No matter if an individual is playing sports in Little League or at the collegiate level, there are specific drills, rituals, superstitions, tokens and music that players swear by in order to be successful. Depending on the sport, these pre-game preparations may vary, but one thing the athletes agree on is that there are certain things that have to be done before a game.
Whether it be football, soccer, field hockey, tennis, cross country or volleyball, there are traditions that these teams are bound to follow.
When it comes to football, head coach Trey Brown explained that the team has a very methodical and strategic schedule for the whole week before a game. Each day of the week is designated to a different aspect of the game: staff planning, an inside run, 7-on-7s, team periods, kick game, situational calls, substitutions, highlight videos, lifting and mental prep.
Numerous players on the football team have adopted these rituals and continue to practice some of their own.
According to freshman linebacker for the football team Aidan Sinisgalli, “On game day, I like to look over the plays real quick before I put on the pads. Before we go out to the field, I have to listen to ‘Dreams and Nightmares’ by Meek Mill; it’s been a ritual for me since high school.”
Compared to football’s weekly routine, men’s soccer follows a similar approach.
“We have structured a schedule so that we are physically prepared for our game, home or away, in 35 minutes,” said head coach Michael Piranian.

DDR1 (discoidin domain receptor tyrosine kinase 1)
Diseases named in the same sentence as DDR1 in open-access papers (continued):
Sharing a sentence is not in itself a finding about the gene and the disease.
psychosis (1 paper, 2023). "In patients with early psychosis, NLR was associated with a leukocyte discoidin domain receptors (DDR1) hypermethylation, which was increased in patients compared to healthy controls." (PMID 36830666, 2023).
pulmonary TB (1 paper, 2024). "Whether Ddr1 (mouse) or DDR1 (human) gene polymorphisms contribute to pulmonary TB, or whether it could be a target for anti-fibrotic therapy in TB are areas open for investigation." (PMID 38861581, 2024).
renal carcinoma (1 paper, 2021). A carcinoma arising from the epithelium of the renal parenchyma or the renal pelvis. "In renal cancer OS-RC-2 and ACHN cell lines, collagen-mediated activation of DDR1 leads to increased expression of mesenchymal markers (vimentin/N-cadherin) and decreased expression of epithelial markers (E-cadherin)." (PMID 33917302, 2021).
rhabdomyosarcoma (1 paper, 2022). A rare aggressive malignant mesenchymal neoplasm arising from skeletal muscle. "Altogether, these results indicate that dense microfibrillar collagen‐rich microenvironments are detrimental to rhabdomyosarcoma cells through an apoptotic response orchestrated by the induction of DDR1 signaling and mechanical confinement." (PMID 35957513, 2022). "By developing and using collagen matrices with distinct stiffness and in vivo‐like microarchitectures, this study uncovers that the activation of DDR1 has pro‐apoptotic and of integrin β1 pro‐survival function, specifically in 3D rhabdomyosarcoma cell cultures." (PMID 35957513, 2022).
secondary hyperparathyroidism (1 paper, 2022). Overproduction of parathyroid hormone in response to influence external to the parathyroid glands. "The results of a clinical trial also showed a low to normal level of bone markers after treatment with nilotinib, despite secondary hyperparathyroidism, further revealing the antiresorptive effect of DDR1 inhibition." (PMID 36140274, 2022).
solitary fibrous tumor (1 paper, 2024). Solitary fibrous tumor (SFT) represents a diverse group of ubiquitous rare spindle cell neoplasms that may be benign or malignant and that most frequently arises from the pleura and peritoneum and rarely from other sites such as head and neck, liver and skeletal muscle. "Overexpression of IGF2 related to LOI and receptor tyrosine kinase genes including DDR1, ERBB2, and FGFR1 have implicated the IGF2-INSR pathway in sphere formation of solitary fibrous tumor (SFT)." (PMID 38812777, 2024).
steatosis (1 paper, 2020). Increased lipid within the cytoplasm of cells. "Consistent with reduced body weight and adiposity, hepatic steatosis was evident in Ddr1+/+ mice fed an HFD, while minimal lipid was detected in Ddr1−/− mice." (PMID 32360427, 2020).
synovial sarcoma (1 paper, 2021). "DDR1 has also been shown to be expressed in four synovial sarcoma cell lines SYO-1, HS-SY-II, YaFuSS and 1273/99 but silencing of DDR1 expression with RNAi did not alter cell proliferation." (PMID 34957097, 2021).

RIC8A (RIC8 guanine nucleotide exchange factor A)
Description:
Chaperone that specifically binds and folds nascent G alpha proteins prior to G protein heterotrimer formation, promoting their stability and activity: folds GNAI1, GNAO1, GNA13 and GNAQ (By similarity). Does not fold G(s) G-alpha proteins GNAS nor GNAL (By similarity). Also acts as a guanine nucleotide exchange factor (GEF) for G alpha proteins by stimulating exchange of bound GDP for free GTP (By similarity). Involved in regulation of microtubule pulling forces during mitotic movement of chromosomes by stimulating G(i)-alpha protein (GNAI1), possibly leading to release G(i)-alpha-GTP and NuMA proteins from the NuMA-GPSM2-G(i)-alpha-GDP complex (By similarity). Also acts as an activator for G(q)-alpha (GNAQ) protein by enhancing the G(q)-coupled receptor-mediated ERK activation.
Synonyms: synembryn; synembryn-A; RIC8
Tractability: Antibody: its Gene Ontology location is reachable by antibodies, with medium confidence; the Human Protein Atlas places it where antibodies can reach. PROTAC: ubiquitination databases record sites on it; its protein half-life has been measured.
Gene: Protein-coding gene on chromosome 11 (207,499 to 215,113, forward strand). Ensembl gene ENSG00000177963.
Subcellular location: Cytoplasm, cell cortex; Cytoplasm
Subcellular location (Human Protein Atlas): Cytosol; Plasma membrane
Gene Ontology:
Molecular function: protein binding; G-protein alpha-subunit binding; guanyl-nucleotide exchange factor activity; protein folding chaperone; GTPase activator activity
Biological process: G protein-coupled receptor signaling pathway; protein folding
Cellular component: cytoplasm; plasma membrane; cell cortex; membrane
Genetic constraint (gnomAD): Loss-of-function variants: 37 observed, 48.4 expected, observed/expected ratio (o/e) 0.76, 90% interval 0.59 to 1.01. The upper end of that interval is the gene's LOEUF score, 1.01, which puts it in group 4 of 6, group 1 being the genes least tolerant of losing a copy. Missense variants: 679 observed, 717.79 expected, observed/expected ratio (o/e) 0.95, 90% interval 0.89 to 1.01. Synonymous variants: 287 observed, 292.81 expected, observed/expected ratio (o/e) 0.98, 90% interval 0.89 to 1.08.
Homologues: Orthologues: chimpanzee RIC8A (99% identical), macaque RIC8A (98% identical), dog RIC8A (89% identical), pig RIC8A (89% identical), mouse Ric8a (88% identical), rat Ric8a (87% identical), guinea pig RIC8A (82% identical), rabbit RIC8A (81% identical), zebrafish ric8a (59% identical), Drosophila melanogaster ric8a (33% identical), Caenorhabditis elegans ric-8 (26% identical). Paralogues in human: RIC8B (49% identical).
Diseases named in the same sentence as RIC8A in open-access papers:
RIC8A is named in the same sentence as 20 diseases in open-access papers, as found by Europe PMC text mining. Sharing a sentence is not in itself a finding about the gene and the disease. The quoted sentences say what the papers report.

In addition to the structured routine of stretching, ball touches and increasing the tempo, coach Piranian notes that he was a superstitious player himself and that these tendencies have carried over into coaching for him.
“Some variables I take into consideration are: my clothing (comfort versus class), what I need to say to the team in regards to preparation for our opponents, motivational statements/stories/clips and how they are talked about and displayed, watching how individuals act/prepare during warm-ups and how it translates into our performance,” elaborated coach Piranian.
Following the same mind-track as coach Piranian, senior soccer player Tyler Kukosky reiterated the importance of fulfilling one’s rituals before a game. Kukosky noted that he always watches the movie “300” as game time approaches, stating, “King Leonidas and the brave three hundred always get me motivated for the upcoming competition.”
Besides his personal ritual, Kukosky noted that the team likes to have a “loose and energetic atmosphere in the locker room,” which is why they play the song “It’s a Great Day to be Alive” by Travis Tritt before warm-ups.
Lastly, head coach John Sumoski confirmed that the women’s soccer team succumbs to these pre-game rituals as well.
The team’s weekly preparation focuses on nutrition, myofascial rolling, stretching, active recovery and sleep, as well as following their own set of rituals by handing out five culture coins to the teammates who embody those characteristics the most that week. In doing so, the women’s soccer team emphasizes the importance of fitness, effort, ambition, integrity and teamwork while preparing for upcoming games.
No matter the sport, whether it be the three detailed in this article, or the numerous other fall, winter and spring sports on campus, sporting teams tend to follow structured routines of weekly preparation with glimmers of personal touches, such as certain songs or movies in order to feel prepared for their upcoming games.